OMAHA, Neb. (KMTV) — A study from NYU released Monday found vaping caused lung cancer in mice. This is the latest in a long line of bad press for the vaping industry.
Curtis Thompson has been an employee of Alohma Electronic Cigarettes for the last five years.
“I loved the company,” said Thompson.
Following a steep decline in sales over the last few weeks, Aloma shut down eight stores and laid off 51 employees… including Thompson.
“I got notified that they were cutting my position and they would let me keep working,” said Thompson.
Sam Salaymeh is Alohma's owner… and a believer in e-cigs.
“I have dedicated my life to this,” said Salaymeh. “It has been a very tough period of time.”
An avid bookworm and researcher on the subject, Salaymeh said this newest study has its flaws, such as the levels of nicotine used on the mice.
“Historically, we're in the industry that's been going lower and lower on nicotine and that is our objective,” said Salaymeh.
"It’s too early to say that they definitely cause cancer in human beings, but these findings are definitely concerning that it may not be as safe as previously thought," said Dr. Apar Ganti, a lung cancer specialist at UNMC. “Even if you ignore cancer--for which there's not full evidence today, there are other instances and other diseases where vaping is shown to cause in humans."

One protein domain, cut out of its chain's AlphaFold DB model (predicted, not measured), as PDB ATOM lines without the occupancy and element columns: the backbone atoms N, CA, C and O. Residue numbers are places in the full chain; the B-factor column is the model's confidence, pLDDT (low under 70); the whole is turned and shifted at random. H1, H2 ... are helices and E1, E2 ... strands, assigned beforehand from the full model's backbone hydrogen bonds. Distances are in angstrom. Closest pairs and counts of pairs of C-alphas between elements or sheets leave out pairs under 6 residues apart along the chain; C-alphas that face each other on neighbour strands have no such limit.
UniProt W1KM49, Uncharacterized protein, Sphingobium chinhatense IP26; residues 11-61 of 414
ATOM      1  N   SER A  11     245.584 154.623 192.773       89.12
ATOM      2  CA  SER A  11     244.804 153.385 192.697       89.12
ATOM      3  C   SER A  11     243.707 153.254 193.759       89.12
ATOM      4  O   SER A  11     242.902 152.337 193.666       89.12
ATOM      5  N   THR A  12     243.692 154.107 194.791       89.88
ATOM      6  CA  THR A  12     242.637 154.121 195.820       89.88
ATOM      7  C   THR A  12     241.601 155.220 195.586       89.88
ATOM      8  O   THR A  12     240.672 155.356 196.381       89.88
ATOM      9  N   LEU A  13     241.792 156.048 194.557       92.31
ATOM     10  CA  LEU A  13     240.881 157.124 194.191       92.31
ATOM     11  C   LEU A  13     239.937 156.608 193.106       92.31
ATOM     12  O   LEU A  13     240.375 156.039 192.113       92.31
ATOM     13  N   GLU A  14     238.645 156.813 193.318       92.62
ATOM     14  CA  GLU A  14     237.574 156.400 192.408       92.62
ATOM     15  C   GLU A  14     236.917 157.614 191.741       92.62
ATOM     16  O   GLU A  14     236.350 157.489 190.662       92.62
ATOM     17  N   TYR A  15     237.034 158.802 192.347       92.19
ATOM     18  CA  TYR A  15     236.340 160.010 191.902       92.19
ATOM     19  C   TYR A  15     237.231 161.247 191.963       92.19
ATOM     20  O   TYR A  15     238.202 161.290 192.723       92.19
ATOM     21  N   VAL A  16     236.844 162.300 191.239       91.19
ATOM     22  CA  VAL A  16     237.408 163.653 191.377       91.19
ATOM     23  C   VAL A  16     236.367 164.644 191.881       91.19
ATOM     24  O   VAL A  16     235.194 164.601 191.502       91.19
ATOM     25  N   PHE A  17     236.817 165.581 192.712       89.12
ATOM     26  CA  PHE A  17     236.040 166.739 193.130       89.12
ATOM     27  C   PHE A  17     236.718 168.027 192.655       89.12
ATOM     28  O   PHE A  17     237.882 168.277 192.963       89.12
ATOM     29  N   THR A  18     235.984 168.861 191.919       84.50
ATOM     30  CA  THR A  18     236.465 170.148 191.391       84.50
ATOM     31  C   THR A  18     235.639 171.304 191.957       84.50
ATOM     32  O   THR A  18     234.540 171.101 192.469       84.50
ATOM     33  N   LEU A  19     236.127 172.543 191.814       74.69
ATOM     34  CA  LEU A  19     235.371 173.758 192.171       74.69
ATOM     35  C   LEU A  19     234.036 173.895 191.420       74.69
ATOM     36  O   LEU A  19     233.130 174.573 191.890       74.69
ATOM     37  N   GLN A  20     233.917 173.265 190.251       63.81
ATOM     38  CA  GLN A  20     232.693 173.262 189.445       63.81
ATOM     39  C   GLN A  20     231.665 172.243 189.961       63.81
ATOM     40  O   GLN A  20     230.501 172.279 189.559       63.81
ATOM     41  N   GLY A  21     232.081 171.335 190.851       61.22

Salaymeh would be the first to tell you vaping isn't for first-time smokers or teens. He thinks of it as a means to stop cigarette addiction.
“Vaping is a harm-reduction strategy,” said Salaymeh. “It is a solution for a smoker to go away from combustible tobacco and to get their nicotine without the tar.”
For now, Thompson is helping out at the shop until he starts his new job in IT. The vaping industry is changing--his termination is one of its first byproducts.
“I'm nervous, I'm upset that it's happened,” said Thompson. “This company is like a family to me and it helped me quit smoking and I truly never felt better.”